How I Got Out of My London Comfort Zone

I don’t know why it took so long to book one of those London Day Trips, but I’m glad I finally did.

London became my second home in 2016 when my better half had to relocate for work, and I decided to stay back in New York City because of “career-building.”

You know, that thing we used to do before COVID.

As if taking the relationship long-distance wasn’t stressful enough, this was happening during the Brexit years and the advent of Donald Trump in politics.

So my first cultural lesson in “Britishness” was internalizing that ubiquitous WW2 motto: “Keep calm and carry on.”

In one of my first trips to London in the summer of 2016

That period turned out to be a blessing in disguise because the consecutive long-weekend trips across the pond ignited a passion for discovering and eventually travel blogging.

I’d drag my bag to work every Thursday of every long weekend. In the afternoon, I would head to JFK or Newark to fly to the other side of the ocean, only to return home that Monday.

Talk about jet lag on top of an emotional roller coaster.

I’d explored famous sights near the neighborhoods we’d stayed at: Marylebone, Notting Hill, Fitzrovia.

I was so afraid to get lost because of how new and intimidating everything seemed, especially Londoners’ custom of driving and walking on the left side of the road.

Regent Street between Oxford and Piccadilly Circus: one of Central London’s most iconic spots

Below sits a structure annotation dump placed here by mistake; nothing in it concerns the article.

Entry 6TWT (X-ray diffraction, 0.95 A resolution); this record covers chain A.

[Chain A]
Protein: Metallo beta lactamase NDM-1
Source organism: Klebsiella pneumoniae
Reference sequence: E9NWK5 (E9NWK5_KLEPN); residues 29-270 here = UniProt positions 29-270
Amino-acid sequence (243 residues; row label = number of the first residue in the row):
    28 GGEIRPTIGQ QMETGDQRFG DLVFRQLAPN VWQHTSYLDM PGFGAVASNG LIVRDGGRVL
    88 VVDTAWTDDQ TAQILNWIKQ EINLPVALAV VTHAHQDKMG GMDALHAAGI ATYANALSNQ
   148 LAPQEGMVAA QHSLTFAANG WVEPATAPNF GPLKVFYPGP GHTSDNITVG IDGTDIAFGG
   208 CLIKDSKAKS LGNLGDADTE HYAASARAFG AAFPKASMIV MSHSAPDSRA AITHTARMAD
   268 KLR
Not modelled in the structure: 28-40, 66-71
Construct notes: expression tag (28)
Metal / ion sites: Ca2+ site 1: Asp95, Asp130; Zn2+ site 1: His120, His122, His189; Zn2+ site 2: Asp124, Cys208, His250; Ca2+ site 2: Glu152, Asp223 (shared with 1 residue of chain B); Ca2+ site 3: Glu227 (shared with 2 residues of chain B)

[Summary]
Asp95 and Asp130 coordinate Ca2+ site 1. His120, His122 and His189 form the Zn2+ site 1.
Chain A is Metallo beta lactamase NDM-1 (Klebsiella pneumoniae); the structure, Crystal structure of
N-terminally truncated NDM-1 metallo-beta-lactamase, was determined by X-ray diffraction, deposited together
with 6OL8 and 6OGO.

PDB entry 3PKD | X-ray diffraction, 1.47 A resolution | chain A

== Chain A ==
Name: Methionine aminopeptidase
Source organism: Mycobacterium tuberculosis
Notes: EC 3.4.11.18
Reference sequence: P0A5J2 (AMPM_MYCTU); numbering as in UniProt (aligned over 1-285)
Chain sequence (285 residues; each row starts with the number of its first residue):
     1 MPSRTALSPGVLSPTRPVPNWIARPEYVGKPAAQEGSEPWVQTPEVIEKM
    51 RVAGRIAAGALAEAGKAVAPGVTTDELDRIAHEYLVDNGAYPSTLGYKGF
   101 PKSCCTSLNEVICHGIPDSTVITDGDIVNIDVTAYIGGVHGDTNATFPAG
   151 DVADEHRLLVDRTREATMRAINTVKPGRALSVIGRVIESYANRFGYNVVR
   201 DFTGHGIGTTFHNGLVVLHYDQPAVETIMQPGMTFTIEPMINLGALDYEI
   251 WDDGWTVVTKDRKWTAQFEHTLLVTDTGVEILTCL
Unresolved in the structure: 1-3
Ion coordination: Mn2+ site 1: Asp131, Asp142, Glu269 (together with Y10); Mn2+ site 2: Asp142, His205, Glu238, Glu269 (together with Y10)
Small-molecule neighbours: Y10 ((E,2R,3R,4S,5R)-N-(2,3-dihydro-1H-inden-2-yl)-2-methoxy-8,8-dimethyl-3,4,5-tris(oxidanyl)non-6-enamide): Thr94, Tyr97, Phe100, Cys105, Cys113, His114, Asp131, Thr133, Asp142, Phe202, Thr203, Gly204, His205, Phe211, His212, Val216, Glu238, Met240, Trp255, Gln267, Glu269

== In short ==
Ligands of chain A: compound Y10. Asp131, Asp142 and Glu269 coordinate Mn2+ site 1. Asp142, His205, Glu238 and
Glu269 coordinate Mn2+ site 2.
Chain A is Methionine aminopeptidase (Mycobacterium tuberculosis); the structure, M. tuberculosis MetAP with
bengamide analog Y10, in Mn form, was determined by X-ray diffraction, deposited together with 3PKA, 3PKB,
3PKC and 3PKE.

And, unlike most of Manhattan, which was laid out as a grid, making it easier for first-time visitors to find their way around, London’s urban planning seemed random.

However, the highly efficient public transportation system, the London Underground or “tube,” along with its iconic double-decker fleet of red buses, optimized traveling from one famous sight of the city to another.

And so that’s how I got to know Oxford, Regent & Carnaby streets. Soho, Piccadilly Circus, Leicester (pronounced “Lester”) Square, Trafalgar & Parliament Square (where Elizabeth Tower, a.k.a. Big Ben is). The London Eye, Westminster Abbey, Saint Paul’s Cathedral, Tower and London bridges, etc.

Covent Garden: a popular market to spend an afternoon shopping, eating and watching street performers

As much as these sights may seem, it’s just scratching the surface. Buckingham Palace, Marble Arch, Hyde and St. James’ parks, Shoreditch, Primrose Hill, I got to also experience these and many more Instagrammable places in subsequent trips.

But I also seemed to stick to the city, afraid to explore the unknown, risking getting lost.

That’s the thing about comfort zones.

It took me seven years, but I finally made it beyond London, and I don’t know why I didn’t do it sooner!

Something I highly recommend to even first-time visitors: set an entire day aside and book one of those famous London Day Trips. They’re worth every single penny.

But do it well in advance. Don’t wait until the last minute as they’ll book up: an excuse to keep postponing it and go to another familiar city place instead.

Windsor Castle: just one of the gorgeous experiences that await once one decides to leave one’s London bubble

I used Evan Evans Tours (shoutout to Karina and Simon!), but if you Google “London Day Trips,” you’ll find an abundance of tours by multiple companies with different itineraries and price points to “suit your fancy,” as the British say.

My tour was £27, not including the entrance fees to a couple of the attractions (about £25-30 each), food, souvenirs and tips! It takes the whole day’s price up to around £140.

The itinerary was as follows: meet at Victoria Coach Station at 8:00 AM, first stop at Windsor Castle, then Stonehenge and finally a walking tour of the town of Oxford.